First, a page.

(yathedh, from yathadh, "to drive in a peg"(?)):
A cylindrical piece of wood or metal (e.g. brass, Exodus 27:19) such as that used by weavers in beating up the woof in the loom (Judges 16:14, where Delilah fastened Samson's hair with the "pin"); or as a peg for hanging (Ezekiel 15:3; compare Isaiah 22:23; Ezra 9:8); or as a tent-pin, such as those used in the tabernacle (Exodus 27:19; 35:18; 38:20,31; 39:40; Numbers 3:37; 4:32; Judges 4:21, where the King James Version translates "nail," the Revised Version (British and American) "tent-pin"; compare Judges 5:26, where Hebrew has the same word, English Versions of the Bible "nail"). The tent-pin, like that of today, was probably sharpened at one end (Judges 4:21) and so shaped at the other as to permit the attaching of the cords so frequently mentioned in the same connection (Exodus 35:18; 39:40; Numbers 3:37; 4:32; compare Isaiah 33:20). From the acts of driving in the tent-pin (Taqa`) and pulling it out (nasa') are derived the technical Hebrew terms for pitching a tent and for breaking camp.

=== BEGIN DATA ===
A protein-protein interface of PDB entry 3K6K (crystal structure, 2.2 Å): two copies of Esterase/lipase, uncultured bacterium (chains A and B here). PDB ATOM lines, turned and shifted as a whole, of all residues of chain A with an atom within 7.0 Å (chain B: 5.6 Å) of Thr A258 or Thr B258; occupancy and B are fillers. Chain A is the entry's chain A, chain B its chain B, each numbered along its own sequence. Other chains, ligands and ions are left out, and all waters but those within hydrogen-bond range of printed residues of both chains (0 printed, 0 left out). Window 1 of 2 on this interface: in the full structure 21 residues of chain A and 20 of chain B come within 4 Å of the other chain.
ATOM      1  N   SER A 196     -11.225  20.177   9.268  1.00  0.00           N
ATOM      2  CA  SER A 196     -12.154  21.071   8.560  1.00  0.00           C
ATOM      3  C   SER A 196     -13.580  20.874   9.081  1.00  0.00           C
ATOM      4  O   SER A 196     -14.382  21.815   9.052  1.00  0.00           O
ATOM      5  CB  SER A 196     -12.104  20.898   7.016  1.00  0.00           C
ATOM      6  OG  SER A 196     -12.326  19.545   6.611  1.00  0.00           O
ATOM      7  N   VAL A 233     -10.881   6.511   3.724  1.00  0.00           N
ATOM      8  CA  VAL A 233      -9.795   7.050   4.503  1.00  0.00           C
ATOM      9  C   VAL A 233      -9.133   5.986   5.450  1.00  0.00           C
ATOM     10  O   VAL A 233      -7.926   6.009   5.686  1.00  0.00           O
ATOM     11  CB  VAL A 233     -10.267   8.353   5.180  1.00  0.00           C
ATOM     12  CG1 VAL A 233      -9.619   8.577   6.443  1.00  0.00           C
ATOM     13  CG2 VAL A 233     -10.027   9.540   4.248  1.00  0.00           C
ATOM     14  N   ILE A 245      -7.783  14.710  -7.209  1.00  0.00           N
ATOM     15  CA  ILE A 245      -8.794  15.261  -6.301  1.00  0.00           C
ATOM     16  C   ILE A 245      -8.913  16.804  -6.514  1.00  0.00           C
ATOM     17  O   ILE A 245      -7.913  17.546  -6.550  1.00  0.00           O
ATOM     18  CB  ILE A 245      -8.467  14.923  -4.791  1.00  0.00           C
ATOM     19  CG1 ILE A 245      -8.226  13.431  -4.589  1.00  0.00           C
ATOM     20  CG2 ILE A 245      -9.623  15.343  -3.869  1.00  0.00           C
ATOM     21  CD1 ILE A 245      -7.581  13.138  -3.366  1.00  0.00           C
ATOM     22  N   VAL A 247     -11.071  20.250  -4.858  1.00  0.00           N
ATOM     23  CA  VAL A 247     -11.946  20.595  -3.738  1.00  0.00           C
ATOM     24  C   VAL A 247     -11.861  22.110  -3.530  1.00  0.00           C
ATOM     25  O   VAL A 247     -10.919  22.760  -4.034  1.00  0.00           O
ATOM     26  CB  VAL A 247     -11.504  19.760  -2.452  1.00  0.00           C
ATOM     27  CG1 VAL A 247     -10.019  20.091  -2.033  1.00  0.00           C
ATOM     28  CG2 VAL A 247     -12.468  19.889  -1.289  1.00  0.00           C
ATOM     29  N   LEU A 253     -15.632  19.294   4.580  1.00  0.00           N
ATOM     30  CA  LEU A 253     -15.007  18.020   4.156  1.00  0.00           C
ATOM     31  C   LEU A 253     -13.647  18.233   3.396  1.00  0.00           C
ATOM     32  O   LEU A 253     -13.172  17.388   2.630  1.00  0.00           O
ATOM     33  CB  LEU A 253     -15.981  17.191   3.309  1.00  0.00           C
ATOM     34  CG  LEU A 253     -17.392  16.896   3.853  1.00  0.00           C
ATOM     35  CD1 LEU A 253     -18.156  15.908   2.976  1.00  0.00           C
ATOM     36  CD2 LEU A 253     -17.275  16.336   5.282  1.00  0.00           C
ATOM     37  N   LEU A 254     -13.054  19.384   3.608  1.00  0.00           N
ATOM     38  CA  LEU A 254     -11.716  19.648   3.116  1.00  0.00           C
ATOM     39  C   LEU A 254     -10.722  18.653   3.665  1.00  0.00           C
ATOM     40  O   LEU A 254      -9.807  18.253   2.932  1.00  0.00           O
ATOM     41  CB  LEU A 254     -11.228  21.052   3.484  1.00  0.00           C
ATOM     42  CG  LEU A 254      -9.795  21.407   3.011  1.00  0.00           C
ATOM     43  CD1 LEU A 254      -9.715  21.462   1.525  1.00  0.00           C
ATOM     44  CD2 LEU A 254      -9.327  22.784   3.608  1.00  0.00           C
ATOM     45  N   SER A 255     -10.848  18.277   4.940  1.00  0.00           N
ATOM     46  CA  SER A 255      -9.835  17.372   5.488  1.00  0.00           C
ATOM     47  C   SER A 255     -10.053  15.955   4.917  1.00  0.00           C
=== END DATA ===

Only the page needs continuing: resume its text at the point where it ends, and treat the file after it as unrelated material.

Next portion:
See also CRISPING PINS (Isaiah 3:22, the Revised Version (British and American) "satchels"); STAKE.
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